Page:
now being, a hobbyist wouldn’t silk screen logos and part numbers on their home made creation. It’s pretty safe to say already we’re looking at ’70s tech, mass produced in a factory.
“Ahmed Mohamad did not invent, nor build a clock. He took apart an existing clock, and transplanted the guts into a pencil box, and claimed it was his own creation. It all seems really fishy to me.”
So I turned to eBay, searching for vintage alarm clocks. It only took a minute to locate Ahmed’s clock. See this eBay listing, up at the time of this writing. Amhed’s clock was invented, and built, by Micronta, a Radio Shack subsidary. Catalog number 63 756.
The shape and design is a dead give away. The large screen. The buttons on the front laid out horizontally would have been on a separate board – a large snooze button, four control buttons, and two switches to turn the alarm on and off, and choose two brightness levels. A second board inside would have contained the actual “brains” of the unit. The clock features a 9v battery back-up, and a switch on the rear allows the owner to choose between 12 and 24 hour time. (Features like a battery back-up, and a 24 hour time selection seems awful superfluous for a hobby project, don’t you think?) Oh, and about that “M” logo on the circuit board mentioned above? Micronta.
For one last bit of confirmation, I located the pencil box Ahmed used for his project. During this video interview he again claims it was his “invention” and that he “made” the device – but the important thing at the moment, at 1:13, we see him showing the pencil box on his computer screen. Here it is on Amazon, where it’s clearly labeled as being 8.25 inches wide. Our eBay seller also conveniently took a photo of the clock next to a ruler to show it’s scale – about 8 inches wide. The dimensions all line up perfectly. Read the rest of this entry »
This is pretty funny. Apparently it works best with USB plugged in, not via batteries, if you plan to really use it as a clock, rather than just a novelty count-down device. Why not have a couple of sticks of (pretend) dynamite for a clock? Wouldn’t the bomb be a wake-up motivator? …if you had this beside your bed?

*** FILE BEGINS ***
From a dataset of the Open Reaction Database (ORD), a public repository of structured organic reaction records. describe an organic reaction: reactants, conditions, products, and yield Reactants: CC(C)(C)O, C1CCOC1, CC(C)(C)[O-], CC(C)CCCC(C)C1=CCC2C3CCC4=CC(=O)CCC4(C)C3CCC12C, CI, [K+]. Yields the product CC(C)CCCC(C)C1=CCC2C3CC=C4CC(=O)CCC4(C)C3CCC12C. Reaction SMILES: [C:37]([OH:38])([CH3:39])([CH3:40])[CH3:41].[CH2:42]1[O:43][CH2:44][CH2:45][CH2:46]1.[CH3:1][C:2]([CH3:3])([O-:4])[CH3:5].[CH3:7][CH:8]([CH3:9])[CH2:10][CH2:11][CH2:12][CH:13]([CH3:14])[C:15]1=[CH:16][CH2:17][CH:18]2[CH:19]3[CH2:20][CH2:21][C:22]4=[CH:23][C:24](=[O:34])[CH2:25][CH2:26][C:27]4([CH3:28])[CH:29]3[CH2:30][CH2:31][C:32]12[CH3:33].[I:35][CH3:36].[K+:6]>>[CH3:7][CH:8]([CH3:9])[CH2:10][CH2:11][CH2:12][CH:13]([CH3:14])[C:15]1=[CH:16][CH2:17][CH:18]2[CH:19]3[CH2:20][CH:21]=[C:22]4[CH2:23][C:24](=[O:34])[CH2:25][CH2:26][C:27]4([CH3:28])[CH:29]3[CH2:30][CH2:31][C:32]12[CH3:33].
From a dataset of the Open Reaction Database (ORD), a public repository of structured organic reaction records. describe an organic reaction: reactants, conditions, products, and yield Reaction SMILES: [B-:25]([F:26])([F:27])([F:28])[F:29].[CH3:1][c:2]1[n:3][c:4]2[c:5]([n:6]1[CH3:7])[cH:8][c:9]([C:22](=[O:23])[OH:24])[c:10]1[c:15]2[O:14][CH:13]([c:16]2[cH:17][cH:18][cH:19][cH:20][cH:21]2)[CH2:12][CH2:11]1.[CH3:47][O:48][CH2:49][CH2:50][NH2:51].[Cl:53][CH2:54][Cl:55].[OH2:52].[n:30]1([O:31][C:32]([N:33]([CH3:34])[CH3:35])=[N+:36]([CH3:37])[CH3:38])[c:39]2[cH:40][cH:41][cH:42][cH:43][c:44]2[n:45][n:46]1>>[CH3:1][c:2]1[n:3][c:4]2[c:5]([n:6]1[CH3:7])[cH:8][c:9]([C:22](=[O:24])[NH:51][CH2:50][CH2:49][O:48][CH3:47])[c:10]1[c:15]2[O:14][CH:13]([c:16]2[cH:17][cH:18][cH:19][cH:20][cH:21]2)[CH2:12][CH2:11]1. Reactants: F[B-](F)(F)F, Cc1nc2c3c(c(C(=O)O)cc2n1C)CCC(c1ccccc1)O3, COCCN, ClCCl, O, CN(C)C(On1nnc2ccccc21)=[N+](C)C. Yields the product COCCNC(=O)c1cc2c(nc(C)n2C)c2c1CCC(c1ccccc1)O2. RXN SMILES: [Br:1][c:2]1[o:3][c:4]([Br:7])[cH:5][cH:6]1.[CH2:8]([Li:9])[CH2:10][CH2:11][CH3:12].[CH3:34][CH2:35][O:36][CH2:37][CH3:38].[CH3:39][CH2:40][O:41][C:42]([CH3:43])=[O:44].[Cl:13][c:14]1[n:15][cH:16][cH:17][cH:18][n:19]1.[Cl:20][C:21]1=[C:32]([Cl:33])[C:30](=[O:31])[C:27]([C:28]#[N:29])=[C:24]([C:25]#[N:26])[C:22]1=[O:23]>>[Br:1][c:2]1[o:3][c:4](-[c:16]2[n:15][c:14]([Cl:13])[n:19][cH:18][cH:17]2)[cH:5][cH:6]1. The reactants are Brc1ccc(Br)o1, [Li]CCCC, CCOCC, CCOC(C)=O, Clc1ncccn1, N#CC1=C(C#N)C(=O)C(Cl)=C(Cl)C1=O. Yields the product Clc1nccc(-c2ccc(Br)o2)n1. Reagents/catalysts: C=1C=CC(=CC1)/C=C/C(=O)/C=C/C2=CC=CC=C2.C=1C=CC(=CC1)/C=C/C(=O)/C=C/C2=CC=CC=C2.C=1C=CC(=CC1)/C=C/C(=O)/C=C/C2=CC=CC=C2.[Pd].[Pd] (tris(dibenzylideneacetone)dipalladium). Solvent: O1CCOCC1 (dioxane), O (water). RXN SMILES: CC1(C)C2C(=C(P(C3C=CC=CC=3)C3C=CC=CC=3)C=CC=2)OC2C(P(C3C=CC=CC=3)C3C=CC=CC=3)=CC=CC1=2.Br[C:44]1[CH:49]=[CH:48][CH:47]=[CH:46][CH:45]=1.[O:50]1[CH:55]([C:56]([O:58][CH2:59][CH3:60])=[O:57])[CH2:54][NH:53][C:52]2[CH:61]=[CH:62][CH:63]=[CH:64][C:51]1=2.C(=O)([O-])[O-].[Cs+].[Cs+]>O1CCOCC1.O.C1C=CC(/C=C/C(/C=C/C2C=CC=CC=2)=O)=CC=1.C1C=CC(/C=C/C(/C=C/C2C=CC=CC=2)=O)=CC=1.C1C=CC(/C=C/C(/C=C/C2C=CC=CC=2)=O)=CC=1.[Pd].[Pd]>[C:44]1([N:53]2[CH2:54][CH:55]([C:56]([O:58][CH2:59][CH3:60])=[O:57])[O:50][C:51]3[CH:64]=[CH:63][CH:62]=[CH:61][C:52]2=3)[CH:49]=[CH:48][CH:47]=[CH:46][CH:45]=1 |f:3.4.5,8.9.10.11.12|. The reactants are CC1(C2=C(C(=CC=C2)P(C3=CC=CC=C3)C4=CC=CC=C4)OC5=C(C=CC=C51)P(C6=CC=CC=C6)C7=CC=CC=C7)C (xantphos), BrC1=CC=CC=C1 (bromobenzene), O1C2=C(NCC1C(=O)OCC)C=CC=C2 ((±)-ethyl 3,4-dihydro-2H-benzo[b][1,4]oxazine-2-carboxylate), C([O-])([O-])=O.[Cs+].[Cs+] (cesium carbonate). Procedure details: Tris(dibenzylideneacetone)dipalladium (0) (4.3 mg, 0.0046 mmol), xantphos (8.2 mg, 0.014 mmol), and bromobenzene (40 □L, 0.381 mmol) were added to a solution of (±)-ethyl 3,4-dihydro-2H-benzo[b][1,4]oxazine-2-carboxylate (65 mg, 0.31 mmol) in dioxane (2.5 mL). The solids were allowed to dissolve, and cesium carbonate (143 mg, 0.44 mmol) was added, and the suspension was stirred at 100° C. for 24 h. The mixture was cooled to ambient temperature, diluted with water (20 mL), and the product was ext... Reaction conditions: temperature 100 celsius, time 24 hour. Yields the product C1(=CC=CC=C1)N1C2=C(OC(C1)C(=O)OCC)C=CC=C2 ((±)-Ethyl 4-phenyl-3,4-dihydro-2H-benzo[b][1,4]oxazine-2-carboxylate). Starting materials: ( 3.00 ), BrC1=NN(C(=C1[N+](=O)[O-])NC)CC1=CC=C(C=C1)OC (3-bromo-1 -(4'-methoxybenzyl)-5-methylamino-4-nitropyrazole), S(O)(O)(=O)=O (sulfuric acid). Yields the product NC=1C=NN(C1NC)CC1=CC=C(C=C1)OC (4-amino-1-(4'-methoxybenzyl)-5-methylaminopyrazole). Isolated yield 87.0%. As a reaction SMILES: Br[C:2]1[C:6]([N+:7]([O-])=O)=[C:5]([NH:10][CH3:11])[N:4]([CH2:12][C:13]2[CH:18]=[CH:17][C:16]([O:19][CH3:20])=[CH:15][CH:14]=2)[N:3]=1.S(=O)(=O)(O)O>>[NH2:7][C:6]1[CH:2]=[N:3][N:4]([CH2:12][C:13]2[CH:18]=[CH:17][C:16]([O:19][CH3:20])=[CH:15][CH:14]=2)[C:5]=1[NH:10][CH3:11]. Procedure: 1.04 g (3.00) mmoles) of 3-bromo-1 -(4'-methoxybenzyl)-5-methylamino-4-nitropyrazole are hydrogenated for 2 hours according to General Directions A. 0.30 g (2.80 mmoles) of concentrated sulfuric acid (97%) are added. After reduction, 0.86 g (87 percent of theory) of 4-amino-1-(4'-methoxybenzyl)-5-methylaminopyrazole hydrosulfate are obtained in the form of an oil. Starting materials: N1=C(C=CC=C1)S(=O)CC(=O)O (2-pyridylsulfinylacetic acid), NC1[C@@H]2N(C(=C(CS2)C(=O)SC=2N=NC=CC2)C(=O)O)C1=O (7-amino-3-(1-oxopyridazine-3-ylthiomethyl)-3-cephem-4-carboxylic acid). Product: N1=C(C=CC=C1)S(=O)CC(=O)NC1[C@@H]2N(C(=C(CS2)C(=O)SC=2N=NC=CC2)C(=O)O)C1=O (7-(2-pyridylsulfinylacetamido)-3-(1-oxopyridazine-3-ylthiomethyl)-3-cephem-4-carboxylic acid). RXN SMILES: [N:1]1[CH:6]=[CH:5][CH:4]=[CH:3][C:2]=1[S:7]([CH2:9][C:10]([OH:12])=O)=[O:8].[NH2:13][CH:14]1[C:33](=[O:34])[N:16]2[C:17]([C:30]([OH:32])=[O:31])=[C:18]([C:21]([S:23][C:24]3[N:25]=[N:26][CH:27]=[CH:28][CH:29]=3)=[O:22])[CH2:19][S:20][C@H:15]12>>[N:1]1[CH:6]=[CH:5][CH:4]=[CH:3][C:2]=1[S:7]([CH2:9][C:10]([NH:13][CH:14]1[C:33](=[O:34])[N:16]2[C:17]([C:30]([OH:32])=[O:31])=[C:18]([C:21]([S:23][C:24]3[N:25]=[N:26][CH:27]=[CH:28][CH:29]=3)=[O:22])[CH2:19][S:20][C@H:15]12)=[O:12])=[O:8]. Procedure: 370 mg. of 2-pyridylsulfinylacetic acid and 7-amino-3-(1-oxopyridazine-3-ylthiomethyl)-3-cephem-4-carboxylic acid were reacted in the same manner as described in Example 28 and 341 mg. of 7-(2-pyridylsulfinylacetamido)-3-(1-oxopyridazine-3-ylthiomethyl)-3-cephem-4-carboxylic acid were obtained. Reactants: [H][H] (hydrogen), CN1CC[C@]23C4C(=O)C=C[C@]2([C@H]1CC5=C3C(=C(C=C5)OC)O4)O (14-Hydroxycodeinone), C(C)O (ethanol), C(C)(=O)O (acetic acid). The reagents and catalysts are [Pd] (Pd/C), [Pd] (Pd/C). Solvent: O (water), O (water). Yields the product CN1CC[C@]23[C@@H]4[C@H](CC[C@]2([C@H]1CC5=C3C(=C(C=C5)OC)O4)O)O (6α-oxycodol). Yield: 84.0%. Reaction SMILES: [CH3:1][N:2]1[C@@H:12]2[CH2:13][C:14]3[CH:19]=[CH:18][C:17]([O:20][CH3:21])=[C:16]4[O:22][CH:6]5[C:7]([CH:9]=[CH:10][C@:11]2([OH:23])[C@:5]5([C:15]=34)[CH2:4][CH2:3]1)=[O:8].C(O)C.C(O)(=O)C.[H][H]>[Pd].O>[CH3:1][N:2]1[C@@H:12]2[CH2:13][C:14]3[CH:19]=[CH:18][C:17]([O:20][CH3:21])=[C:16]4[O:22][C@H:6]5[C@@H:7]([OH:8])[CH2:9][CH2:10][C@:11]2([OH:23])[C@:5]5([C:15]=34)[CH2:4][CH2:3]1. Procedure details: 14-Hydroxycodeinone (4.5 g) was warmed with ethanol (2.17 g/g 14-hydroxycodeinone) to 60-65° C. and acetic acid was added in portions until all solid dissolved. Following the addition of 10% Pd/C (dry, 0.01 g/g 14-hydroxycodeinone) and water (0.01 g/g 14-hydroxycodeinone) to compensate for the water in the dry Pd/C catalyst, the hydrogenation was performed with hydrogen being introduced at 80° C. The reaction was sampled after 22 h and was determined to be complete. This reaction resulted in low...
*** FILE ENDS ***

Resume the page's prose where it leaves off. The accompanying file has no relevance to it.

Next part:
For some people, there’s nothing worse than having to wake up in the morning, crawling out from beneath a nest of warm covers into the cold atmosphere generated by an air conditioner or inclement weather. These dreadful first few moments of the day are often further exacerbated by the annoying clang of an alarm clock. Now we will recommend you a novelty bomb-like defusable alarm clock. If you want that annoying noise to stop, you’re going to have to defuse the bomb on your bedside table. Well, the bomb isn’t really a bomb but it’s just an alarm clock designed to look like a bomb, complete with sticks of dynamite and colored wires.
Color: as shown in the pictures
Material: electronic components, kraft paper and rubber tape
100% brand new and high quality novelty bomb-shaped defusable alarm clock
With built-in rechargeable lithium battery, it can be charged via the provided USB charging cable
John Baichtal reports: Michael of Nootropic Design built the excellent Defusable Clock, which is an Arduino-compatible digital clock that just happens to look like a Hollywood bomb. Not exactly a surprise: the clock is so awesomely Hollywood that Hollyood came calling. The clock was featured as a bomb prop in the CW’s The Tomorrow People, with the expected factual errors pointed out in the video clip above. The Defusable Clock is available from the Maker Shed.